Not surprisingly, the soundtrack to "Message in a Bottle" is one of those
vapid 'Music From And Inspired By' albums. I feel obligated as a reviewer
to discuss the songs, but I dislike them and have no intention of wasting
anyone's time in some half-wit validation of their existence. But as a courtesy,
here is the song rundown: 'I Could Not Ask For More' performed by Edwin McCain,
'No Mermaid' by Sinead Lohan, 'Let Me Go' by Faith Hill, 'I Will Know Your
Love' by Beth Nielsen Chapman, 'Only Lonely' by Hootie & The Blowfish,
'Don't' by Yve.n.Adam, 'Carolina' by Sheryl Crow, 'I Love You' by Sarah
McLachlan, 'Fallen Angels' by Marc Cohn, 'Somewhere In The Middle' by Nine
Sky Wonder, 'What Will I Do' by Clannad, and 'One More Time' by Laura Pausini.
I have no use for this malodorous collection of generic pap. Those who do,
have my sympathy. There is also an original song by Gabriel Yared & David
Foster and Linda Thompson titled 'I'll Still Love You Then,' performed by
Anna Nordell. It incorporates Yared's sweet main theme, coupled with typical
Foster predictability, and unmemorable lyrics.
The disc ends with 19 minutes and ten seconds of Yared's underscore. The
music received countless negative reviews for its "bloated" contribution
to the film, but on disc it fares reasonably well. Yared became a Hollywood
commodity following his overrated wall of clichéd melodramatic sound
for "The English Patient;" here he fails to dampen the melodrama or clichés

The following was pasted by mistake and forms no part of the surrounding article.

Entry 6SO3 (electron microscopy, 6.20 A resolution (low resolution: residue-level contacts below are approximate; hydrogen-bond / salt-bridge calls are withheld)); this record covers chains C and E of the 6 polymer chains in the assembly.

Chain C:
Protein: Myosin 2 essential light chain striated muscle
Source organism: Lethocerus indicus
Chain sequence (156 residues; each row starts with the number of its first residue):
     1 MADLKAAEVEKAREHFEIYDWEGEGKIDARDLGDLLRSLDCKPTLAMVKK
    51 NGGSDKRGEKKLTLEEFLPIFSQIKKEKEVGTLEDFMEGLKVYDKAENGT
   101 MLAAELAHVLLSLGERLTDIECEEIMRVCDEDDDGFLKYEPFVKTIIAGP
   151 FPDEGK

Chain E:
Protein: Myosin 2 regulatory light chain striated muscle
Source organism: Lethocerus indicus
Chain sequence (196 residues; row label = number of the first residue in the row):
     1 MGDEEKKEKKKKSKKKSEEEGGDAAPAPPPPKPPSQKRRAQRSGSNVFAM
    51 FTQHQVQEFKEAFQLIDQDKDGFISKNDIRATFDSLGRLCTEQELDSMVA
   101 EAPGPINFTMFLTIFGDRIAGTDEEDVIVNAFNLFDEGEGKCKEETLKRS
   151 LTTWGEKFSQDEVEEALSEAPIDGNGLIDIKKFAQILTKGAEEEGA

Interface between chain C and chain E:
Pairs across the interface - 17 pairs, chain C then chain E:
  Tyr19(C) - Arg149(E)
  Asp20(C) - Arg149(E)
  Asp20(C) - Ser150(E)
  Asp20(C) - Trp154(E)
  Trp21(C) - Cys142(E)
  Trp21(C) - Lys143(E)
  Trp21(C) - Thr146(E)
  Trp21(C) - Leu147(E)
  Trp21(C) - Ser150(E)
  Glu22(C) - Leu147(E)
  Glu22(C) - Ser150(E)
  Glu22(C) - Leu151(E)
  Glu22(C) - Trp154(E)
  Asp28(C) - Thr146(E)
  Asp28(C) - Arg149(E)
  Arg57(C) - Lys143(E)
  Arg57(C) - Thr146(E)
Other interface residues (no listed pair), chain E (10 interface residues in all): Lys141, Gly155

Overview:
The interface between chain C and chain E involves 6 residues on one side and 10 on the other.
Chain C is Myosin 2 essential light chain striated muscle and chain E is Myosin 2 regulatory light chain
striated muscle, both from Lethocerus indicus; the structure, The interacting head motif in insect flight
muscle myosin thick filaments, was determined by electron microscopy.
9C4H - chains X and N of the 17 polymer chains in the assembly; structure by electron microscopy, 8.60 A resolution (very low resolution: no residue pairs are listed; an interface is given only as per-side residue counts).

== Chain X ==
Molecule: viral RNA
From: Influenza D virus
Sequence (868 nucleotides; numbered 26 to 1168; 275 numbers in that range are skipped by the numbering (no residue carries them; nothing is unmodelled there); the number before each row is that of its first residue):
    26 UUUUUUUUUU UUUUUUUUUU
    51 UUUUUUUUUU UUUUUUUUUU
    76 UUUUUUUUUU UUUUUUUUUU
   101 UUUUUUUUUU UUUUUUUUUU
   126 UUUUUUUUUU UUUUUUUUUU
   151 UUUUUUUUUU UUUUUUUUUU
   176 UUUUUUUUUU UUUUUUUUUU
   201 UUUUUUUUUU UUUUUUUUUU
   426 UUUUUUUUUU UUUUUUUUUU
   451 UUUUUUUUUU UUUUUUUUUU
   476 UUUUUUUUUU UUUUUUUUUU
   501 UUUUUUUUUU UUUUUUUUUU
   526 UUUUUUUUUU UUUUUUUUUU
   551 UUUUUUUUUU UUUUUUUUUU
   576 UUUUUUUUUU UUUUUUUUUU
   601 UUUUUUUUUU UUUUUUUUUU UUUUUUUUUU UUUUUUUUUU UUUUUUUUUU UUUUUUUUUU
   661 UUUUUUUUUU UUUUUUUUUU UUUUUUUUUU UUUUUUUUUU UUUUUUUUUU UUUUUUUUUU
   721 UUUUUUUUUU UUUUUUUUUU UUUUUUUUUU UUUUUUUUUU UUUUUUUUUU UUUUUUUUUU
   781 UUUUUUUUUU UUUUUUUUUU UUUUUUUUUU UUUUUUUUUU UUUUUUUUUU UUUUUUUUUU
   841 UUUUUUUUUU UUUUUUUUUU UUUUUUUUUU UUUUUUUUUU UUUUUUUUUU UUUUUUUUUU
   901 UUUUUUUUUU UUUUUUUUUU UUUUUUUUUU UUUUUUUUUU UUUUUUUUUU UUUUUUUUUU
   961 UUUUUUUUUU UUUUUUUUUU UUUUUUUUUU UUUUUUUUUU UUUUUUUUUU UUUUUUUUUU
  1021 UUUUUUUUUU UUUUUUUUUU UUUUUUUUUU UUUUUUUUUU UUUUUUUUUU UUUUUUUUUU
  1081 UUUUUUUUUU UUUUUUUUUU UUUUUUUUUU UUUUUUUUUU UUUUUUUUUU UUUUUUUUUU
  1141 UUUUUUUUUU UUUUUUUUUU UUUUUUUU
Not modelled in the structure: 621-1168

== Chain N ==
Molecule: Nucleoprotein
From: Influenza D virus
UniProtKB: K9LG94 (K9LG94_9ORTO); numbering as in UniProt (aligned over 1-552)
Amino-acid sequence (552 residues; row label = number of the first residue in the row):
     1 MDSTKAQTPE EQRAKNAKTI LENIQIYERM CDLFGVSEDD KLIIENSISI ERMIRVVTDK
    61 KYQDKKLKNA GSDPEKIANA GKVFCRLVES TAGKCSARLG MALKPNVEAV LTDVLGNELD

adequately, but he does use some intelligence to polish them to a high shine.
The trio of score tracks share many of the same wistful orchestrations and
somewhat ambiguous melodies, making the 19 minutes seem like one extended
cue. Heavy on Vienna-like strings, guitar and piano, it bears some resemblance
to John Williams' "Sabrina" and "Stepmom." The track 'Theresa & Garret'
merely sets the foundation of Yared's music with the string, guitar, and
piano themes. 'Message in a Bottle' builds on that foundation until it forms
a mildly rhythmic dance that ultimately falls in upon itself, bringing the
listener back where he began. 'Dear Catherine' again builds up from the base,
but this time using wordless voices and melancholy chord progressions that
slowly mutate into a vibrant finale.
Regrettably, the score tracks do not make the album as a whole worth recommending
to anyone other than the soundtrack completist. However, it remains noteworthy
that 19 minutes of capable music is worth a lot more than 55 minutes of that